The Community That Watershed Development Forgot: Eminent Domain and A Town Called Olive
With the consolidation of Greater New York in 1898, there were suddenly many more people relying on the City’s public water supply. In 1905, the New York State Legislature established the Board of Water Supply (BWS) and imbued the Board with significant power to dictate land use, seize land through eminent domain, and realize a massive expansion of the New York City water supply.
Attempts to expand the existing Croton System northward to Dutchess County failed when residents mobilized in opposition to this plan. But by August 1905, the BWS ordered engineers to draw up maps and develop a plan to transport water from the Catskill Mountains west of the Hudson River south to the City. Soon they identified Esopus Creek as a potential site for the development of a massive reservoir and retaining dam, which became the centerpiece of the Catskill branch of the NYC water supply — the Ashokan Reservoir. The City submitted its plans to the State Water Supply Commission, which began a series of public hearings in the Catskill region. Many locals voiced opposition to the City’s plans to seize their land and transform the landscape and their livelihoods with it.
Despite legal challenges, City Hall’s influence held. When the dust settled, 8 villages ceased to exist, 2,000+ residents had been forced to relocate, and 500+ homes and 10 schools were destroyed. For those who lost land, this project of urban expansion was devastating, upending a way of life that could not be recovered.
Camila Calhoun wrote “A Town Called Olive: A Perspective on New York City’s Water Supply” in 1997. The essay chronicles the story of the forgotten town of Olive in the Catskills, where her ancestors were uprooted for the sake of expanding NYC’s drinking water. Chloe Kellner spoke with Calhoun in July 2020 about watershed consciousness and the impact of the Ashokan Reservoir on different generations.
Chloe Kellner: A recent interview mentioned you were expanding your essay, “A Town Called Olive,” into a book. What parts of the essay are you expanding or focusing on, for the book?
Camila Calhoun: The book is going to be focused on Asa Bishop, my great-great-grandfather who came to the town of Olive in 1790 and built the grist mill which became a local legend up there. It’s hopefully going to be a historical fiction piece.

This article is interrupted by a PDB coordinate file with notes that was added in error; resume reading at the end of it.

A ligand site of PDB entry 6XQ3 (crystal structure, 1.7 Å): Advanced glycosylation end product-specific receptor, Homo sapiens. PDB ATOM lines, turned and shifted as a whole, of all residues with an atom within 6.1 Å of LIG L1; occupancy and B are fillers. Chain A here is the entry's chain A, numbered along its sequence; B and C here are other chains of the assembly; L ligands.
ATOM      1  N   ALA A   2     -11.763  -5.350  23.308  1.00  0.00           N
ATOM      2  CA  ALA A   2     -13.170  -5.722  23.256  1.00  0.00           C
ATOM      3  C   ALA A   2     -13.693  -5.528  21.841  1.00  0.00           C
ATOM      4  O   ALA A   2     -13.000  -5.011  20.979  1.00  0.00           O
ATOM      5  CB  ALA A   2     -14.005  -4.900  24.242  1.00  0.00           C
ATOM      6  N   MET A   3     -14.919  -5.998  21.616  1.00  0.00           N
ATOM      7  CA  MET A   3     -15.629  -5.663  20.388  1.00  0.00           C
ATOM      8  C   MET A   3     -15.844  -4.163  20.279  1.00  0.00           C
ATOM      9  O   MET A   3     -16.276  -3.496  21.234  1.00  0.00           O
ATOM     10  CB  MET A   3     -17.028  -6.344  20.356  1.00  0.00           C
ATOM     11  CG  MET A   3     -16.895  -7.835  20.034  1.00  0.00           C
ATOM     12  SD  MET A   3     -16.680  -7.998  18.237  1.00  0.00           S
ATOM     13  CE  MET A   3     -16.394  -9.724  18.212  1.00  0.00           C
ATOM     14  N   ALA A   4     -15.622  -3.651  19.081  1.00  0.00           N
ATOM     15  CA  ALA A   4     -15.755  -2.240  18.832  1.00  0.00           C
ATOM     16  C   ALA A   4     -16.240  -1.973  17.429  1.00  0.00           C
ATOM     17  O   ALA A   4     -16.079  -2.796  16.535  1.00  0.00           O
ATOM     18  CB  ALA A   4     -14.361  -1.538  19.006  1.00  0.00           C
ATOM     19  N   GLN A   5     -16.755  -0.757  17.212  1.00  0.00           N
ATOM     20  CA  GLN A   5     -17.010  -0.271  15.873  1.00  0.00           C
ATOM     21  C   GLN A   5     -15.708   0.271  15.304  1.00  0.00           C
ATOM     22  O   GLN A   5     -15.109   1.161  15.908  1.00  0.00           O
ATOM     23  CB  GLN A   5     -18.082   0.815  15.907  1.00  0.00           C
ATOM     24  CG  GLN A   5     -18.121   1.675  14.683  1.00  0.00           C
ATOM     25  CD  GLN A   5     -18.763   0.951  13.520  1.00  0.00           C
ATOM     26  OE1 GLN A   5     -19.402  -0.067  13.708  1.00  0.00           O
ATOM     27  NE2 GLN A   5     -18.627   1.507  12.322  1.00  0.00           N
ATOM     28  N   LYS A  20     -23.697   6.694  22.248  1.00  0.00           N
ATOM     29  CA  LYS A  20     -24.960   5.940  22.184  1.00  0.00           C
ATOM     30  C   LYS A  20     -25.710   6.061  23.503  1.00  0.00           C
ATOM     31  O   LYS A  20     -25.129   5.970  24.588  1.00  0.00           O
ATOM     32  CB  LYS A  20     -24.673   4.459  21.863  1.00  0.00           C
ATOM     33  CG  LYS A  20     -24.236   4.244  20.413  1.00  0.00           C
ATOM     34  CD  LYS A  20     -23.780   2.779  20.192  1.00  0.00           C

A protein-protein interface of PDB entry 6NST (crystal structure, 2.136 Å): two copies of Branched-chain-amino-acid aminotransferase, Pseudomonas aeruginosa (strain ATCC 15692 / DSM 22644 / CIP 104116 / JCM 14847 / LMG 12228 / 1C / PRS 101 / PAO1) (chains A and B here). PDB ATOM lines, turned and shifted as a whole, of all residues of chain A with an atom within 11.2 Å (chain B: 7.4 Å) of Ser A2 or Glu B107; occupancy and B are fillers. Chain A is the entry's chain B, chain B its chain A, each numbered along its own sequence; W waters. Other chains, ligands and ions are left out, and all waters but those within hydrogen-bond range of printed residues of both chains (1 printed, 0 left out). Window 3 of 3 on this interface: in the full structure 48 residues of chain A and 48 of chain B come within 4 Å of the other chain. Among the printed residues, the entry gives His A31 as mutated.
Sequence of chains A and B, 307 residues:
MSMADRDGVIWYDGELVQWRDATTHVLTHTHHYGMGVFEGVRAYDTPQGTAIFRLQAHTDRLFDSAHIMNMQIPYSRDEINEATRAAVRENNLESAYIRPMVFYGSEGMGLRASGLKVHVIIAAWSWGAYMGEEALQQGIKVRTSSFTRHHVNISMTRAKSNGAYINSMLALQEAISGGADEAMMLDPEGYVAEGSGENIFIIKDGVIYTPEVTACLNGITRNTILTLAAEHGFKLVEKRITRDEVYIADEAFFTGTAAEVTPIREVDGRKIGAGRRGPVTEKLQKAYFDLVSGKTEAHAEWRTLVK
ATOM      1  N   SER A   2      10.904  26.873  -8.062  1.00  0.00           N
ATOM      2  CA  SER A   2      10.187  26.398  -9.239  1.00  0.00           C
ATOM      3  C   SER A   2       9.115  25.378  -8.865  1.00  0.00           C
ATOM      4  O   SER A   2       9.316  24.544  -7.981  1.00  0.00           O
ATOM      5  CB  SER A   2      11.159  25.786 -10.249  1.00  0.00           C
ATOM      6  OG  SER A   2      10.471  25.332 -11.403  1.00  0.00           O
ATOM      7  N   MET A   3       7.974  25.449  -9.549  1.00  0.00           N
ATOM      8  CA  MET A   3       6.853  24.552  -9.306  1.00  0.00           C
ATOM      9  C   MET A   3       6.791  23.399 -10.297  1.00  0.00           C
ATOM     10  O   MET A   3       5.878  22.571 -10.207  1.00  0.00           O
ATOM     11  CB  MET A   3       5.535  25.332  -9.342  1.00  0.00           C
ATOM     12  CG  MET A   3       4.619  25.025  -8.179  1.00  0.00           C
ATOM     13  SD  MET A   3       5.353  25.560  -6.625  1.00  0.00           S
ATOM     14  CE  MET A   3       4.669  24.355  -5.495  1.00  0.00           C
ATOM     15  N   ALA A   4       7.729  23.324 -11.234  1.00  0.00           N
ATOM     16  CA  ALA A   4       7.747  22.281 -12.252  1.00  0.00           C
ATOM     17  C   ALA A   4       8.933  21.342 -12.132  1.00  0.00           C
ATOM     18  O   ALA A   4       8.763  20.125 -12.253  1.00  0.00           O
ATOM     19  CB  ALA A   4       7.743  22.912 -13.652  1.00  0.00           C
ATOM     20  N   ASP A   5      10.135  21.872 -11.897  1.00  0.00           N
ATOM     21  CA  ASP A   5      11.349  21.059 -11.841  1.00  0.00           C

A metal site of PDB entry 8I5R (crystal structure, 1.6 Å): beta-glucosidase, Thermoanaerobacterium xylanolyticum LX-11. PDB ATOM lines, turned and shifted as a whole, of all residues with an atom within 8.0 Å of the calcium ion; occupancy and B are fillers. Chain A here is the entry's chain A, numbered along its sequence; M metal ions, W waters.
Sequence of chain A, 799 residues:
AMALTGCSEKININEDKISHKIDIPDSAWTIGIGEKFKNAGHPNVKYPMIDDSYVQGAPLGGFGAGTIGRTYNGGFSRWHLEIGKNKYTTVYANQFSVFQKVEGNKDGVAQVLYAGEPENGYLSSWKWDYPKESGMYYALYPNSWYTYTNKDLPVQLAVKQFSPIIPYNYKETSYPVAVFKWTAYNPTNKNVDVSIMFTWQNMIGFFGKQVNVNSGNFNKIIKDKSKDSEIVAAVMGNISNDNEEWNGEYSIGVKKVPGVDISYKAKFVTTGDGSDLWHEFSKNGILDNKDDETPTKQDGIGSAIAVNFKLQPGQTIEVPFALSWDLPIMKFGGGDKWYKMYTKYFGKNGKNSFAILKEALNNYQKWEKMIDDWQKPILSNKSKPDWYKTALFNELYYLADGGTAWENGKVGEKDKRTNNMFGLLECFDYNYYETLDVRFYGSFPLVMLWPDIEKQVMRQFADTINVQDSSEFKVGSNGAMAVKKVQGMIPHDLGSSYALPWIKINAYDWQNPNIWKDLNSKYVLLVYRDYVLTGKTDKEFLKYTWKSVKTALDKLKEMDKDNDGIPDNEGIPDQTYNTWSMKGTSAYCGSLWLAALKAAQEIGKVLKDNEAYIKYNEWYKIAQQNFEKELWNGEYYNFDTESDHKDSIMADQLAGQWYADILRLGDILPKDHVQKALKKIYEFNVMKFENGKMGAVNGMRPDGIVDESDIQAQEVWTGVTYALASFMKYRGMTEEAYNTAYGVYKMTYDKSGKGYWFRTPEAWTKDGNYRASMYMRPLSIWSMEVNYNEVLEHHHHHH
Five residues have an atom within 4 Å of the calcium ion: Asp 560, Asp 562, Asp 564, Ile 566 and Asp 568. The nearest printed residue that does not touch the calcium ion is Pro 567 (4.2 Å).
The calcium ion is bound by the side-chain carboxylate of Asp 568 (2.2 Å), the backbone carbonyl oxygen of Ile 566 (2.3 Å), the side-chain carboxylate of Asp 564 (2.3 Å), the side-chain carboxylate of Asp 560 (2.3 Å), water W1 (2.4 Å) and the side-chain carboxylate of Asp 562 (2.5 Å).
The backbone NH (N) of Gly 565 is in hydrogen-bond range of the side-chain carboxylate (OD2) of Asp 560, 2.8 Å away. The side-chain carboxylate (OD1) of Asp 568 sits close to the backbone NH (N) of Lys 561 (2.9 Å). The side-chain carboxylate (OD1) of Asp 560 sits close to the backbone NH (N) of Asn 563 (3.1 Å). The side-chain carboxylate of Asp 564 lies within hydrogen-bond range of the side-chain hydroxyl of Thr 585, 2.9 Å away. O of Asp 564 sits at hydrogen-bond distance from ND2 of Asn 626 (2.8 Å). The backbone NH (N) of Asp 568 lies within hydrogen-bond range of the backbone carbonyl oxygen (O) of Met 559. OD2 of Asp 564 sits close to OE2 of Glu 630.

CK: You have a background in art and have a gallery now, what brought you to focus on contemporary art? And can you share your journey through different forms of communication?
CC: My professional life is a lot of going from one career to the next. I studied art history and fine art in college and then when I left college, I worked at the Frick Collection for a few years, and that was amazing. I also worked at another gallery that is on the same street as the Frick. I had gallery and museum experience, and I started writing while I was working there. I went abroad to Italy in my junior year, so I really wanted to go back to Italy and write. That completely shifted my life. I left the museums and lived in a friend’s villa and ended up staying there for four years, and got married there. Fast forward to now. I’ve just published a book called The White Moth which is about my Italian mother-in-law and three generations living in this villa in Tuscany. So I had been writing, and then after we had two kids and they got older I started getting really concerned with environmental issues. I went to NYU for a master’s in environmental conservation and education.
I don’t know, maybe I was fueled by this quest for water. I guess I’m drawn to water. I started a project called the Watershed Education Project, which was with the Saw Mill River. All the students along that river would get together and do interdisciplinary projects. It’s the river that spits out into the Hudson River in Yonkers, so there was an upstream/downstream study and a symposium on land use. Watershed consciousness is something I always connected to, and this knowledge of what happened upstate is one of the things that was the impetus for that. When the land trust that I was working for wanted to shift to just preserving land and not teaching children, I left and started a gallery in Beacon, NY with a friend. We were there for a couple years before deciding there wasn’t enough traffic. So we decided to take our show on the road. It’s called Kiesendahl and Calhoun Fine Art and it’s been great. It’s a part-time art business that’s allowed me to also be able to write.
“The great expanse of Ashokan water appears, when full, like a natural crater lake nestled in the Catskill Valley. A dividing weir and a 15-arch bridge separate the east and west basin. It seems unreal to think the town of Olive was once under those waters. But Olive was only one village destroyed to form the west basin of the reservoir. West Shokan, Brodhead Bridge, Brown Station and Boiceville were also once located there. The east basin displaced the villages of West Hurley, Glenford and Ashton. In 1913, when my mother was 4 months old, born a few miles away from the reservoir, the city began filling the west basin.”
—From “A Town Called Olive”
CK: Would you mind sharing your connection to the Esopus Valley and Catskill region?